Month: March 2016

41. Andromache, by Euripides (425 BC)

41. Andromache, by Euripides (425 BC)

Plot

In the aftermath of the fall of Troy, Hector’s widow Andromache has been given to Achilles’ son Neoptolemus to be his slave and concubine, and he fathers a son to her. Now with his new bride Hermione, daughter of Menelaus, blaming Andromache for her own failure to conceive a child, the lives of Andromache and her son are in dire jeopardy. But there are more twists in this story, and some unexpected happy endings.

My version is again the Penguin edition of Orestes and other plays translated by Philip Vellacott (ISBN 0140442596)

My thoughts

The shadow of the Trojan war continues to bring tragedy to both the Greeks and Trojans. The play starts with Hermione and Menelaus as classic villains, Andromache and her son Molossus about to be their tragic victims. I  wanted to cheer as, for once, help arrives in time as Achilles’ ancient father Peleus gives Menelaus a proper tongue lashing, laying open all his stupidity and cowardice, and labeling this King of Sparta a “blackguard, son of a blackguard …. contemptible, amorous weakling …  beneath contempt.”

Menelaus retreats from the old man’s anger yet I had to smile as he described Peleus as “a walking ghost endowed with a loud voice, incapable of everything but endless talk”

As with most Greek tragedies up until now, I would have expected a last-minute reversal of fortune that sees Andromache killed after all, but Euripides breaks the mould and tells a different and more intricate story, albeit featuring a series of unlikely events. Hermione is filled with remorse and fear of what her husband will do to her when he finds out what she has tried to do, and tries to commit suicide. Orestes (Agamemnon’s son, remember Aeschylus’ Oresteian trilogy) appears on the scene and elopes with Hermione, having originally been betrothed to her (Menelaus broke that arrangement), and announces how he has plotted the death of Neoptolemus already. Said death leaves poor old Peleus alone and distraught until the Goddess Thetis (his wife and Achilles’ mother) materialises, to promise Peleus immortality as a God, a future with her under the waves, and a happy ending for Andromache as she will remarry and see her son Molossus begin a new dynasty of kings so that the Trojan line does not entirely become extinct.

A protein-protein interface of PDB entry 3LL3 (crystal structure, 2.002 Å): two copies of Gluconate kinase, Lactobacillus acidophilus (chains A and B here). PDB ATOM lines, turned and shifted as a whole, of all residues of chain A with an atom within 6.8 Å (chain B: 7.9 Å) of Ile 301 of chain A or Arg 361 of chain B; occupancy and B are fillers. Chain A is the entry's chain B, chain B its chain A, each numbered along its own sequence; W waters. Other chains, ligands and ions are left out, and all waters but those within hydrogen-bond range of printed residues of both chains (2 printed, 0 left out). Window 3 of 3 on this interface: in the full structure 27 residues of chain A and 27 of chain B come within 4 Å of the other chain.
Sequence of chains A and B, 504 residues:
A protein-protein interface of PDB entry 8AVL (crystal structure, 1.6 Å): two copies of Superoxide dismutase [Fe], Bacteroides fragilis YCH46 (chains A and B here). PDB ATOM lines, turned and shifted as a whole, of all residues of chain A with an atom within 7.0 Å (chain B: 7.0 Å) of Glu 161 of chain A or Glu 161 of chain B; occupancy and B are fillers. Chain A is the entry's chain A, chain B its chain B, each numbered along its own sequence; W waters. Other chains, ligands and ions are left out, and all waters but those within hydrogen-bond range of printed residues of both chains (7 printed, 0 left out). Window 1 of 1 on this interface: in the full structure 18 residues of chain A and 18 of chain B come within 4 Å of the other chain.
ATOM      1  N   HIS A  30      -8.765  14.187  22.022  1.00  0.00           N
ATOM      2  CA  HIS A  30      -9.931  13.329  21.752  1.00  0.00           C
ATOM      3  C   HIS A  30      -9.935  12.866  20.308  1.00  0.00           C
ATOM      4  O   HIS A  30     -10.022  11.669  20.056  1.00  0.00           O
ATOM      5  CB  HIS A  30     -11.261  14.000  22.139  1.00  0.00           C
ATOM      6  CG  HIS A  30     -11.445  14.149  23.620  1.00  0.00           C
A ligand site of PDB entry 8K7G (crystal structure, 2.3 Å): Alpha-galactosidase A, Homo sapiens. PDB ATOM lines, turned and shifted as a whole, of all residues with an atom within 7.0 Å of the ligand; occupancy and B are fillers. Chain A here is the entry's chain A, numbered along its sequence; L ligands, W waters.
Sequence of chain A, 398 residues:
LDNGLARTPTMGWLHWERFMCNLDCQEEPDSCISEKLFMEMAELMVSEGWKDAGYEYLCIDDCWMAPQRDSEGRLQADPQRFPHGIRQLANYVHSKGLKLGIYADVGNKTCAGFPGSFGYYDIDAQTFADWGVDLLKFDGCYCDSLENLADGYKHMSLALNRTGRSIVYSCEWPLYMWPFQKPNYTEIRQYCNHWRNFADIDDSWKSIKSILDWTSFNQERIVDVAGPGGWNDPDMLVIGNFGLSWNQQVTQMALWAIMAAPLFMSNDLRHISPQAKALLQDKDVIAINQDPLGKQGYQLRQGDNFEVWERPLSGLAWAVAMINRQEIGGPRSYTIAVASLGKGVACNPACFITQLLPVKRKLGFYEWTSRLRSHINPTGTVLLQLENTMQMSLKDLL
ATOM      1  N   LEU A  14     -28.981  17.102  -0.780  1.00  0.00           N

Except for Neoptolemus (who we never meet on stage) everyone seems to get a happy ending!

Worth noting the political messages within the script : Autocracy is more effective than democracy, and Spartans are lying, cruel and treacherous.

Personal rating: 7, thanks to the more intricate plot and the less tragic results.

Next : Finally some comic relief with Aristophanes’ The Acharnians

 

 

40. Hippolytus, by Euripides (428 BC)

40. Hippolytus, by Euripides (428 BC)

Plot: Seeking revenge on Hippolytus, the bastard son of King Theseus, for his insults and contempt, the goddess Aphrodite instils an overwhelming love for Hippolytus in the heart of Theseus’ innocent wife Phaedra. The nurse attending the sickening Phaedra betrays her confession of love to young Hippolytus who disdainfully and coldly rejects Phaedra and all women. Rather than bring dishonour to her family, Phaedra hangs herself but leaves a note accusing Hippolytus of ravishing her, in revenge for his dismissal of her pain.

Theseus will not believe Hippolytus’ protests of innocence and uses one of the favours promised by his father Poseidon to kill Hippolytus. A  huge wave rises from the sea and from it emerges a monstrous bull which spooks Hippolytus’s chariot horses and causes his body to be dragged and pummeled through the rocks of the seashore.

As Hippolytus lays dying, Artemis appears and reveals the truth to the anguished Theseus, including the role of Aphrodite as the instigator of the tragedy, and promises to seek revenge by striking down Aphrodite’s most beloved mortal Adonis.

Again, my copy is the Penguin Classics translated by Philip Vellacott (ISBN 014044031). Maybe I should be getting a royalty from them 🙂

My thoughts: Hippolytus is a popular young man who worships only the maiden goddess Artemis and dismisses Aphrodite and the pursuit of sexual love to live chaste and focused on his love of hunting and chariot racing. He is proud and cold, insolently dismissing advice from his elderly servant and viciously maligning women in general. Only his innocence of the crime he is accused of, and the violence of his death generates my sympathy for his character.

Hippolytus is sometimes cited to demonstrate the concept of sophrosyne, a state of “excellence of character and soundness of mind, which when combined in one well-balanced individual leads to other qualities, such as temperance, moderation, prudence, purity, and self-control”. Hippolytus may be pure from sexual desires, but his woman-hating speech does not strike me as temperate or showing an excellence of character, but a wilful and self-indulgent love of himself and his narrow field of interests.

Phaedra strives to overcome the unnatural love she has been afflicted with, and intends to starve herself to death and protect her honour, before her nurse unwisely betrays Phaedra’s obsession to Hippolytus in public. His overreaction forces Phaedra to not only hang herself but also write the lies which doom him. I think Phaedra is very ill-used by Aphrodite as the tool of the goddess’ plot against Hippolytus, as Phaedra is not only innocent, but had already built a temple dedicated to Aphrodite.